Stem cells use in the medical field is a promising and quickly growing field. This week, two exciting announcements have rocked the field of stem cells and suggest that soon this fascinating and potentially history-making therapy will finally be available as a treatment option. First, researchers in Denmark revealed their plans to start the first-ever stem cell test on humans in 2015. To add to this already exciting disclosure, researchers from NYU Langone Medical Center completed their method of vastly improving stem cell techniques.

In 2006, Dr. Shinya Yamanaka won the Nobel Peace Prize for his discovery of reprograming adult cells into pluripotent cells. His creation of induced pluripotent cells (iPSCs) has dramatically shifted stem cell research. No longer did scientists have to rely on embryonic stem cells; now abundant and harmless skin cells could be reversed into iPSCs, and from there transformed into virtually any type of cell.

However, like all scientific discoveries, Yamanaka’s technique of creating iPSC served as a starting point rather than an end goal for stem cell research. Today, NYU researchers have further added onto this technique, making it faster, safer, and more importantly closer for use in regenerative medicine. "This is a very exciting advance," Dr. Ruth Lehmann, director of the Kimmel Center for Stem Cell Biology, explained in a press release. "The new technology developed by the Stadtfeld lab to reprogram differentiated cells efficiently and effectively brings the prospect of stem cell technology for safe use in regenerative medicine ever so much closer."

Yamanaka’s technique involved the artificial expression of four key genes, dubbed OKSM, for Oct4, Klf4, Sox2, and myc. Together these genes help to persuade an adult skin cell to revert back to a state similar to an early embryonic cell. Unfortunately, this technique often faced technical obstacles, and due to this the chances of converting adult cells into stable iPSCs was one percent or less and took weeks to occur. Thinking outside the box, the NYU scientist used a rather simple approach to solve a largely complex problem, and surprisingly it worked.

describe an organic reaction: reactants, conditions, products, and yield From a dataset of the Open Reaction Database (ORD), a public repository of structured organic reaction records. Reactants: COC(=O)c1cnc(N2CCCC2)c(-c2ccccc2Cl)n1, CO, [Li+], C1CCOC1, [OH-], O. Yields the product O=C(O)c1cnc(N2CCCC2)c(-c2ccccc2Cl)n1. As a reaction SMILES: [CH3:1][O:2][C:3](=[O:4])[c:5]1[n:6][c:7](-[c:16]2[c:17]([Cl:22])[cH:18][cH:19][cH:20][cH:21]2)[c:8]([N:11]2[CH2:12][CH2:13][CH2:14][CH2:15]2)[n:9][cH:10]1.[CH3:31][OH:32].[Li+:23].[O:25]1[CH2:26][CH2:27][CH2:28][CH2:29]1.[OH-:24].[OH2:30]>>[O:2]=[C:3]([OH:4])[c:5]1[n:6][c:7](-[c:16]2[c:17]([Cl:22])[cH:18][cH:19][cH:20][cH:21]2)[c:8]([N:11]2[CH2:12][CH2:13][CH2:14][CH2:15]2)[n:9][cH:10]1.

The researchers took the traditional OKSM genes and combined them with common compounds: Wnt and TGF-β, which regulate multiple growth-related processes in cells, and Vitamin C, which of course is most famously known for its antioxidant properties. “We especially wanted to know if these compounds could be combined to obtain stem cells at high efficiency," Dr. Matthias Stadtfeld, lead researcher on the project explained in the press release.

Results showed the team’s hunch was correct. The addition of these compound did improve stem cell efficiency, and quite dramatically so. The OKSM method on its own can slowly convert these cells to stem cells with up to 30 percent efficiency. Using OKSM together with the three compounds brought the efficiency to nearly 100 percent in less than a week. The researchers were able to increase the number of stem cells obtained from adult skin cells by more than 20-fold, when compared with the traditional method.

In an email to Medical Daily, Stadtfeld explained that although at the moment these findings don’t directly affect everyday people, “in the long-run they should help to make it easier to derive patient-specific stem cell lines. …They should make the study of a wide range of disorders in cell culture easier.”

While the project is not involved in any human trials at this point, Stadtfeld went on to explain that in the future his team would like to further increase the efficiency of their stem cell derivation and improve their ability to generate all adult cell types.

Source: Stadtfeld M, et al. Stem Cell Reports. 2014.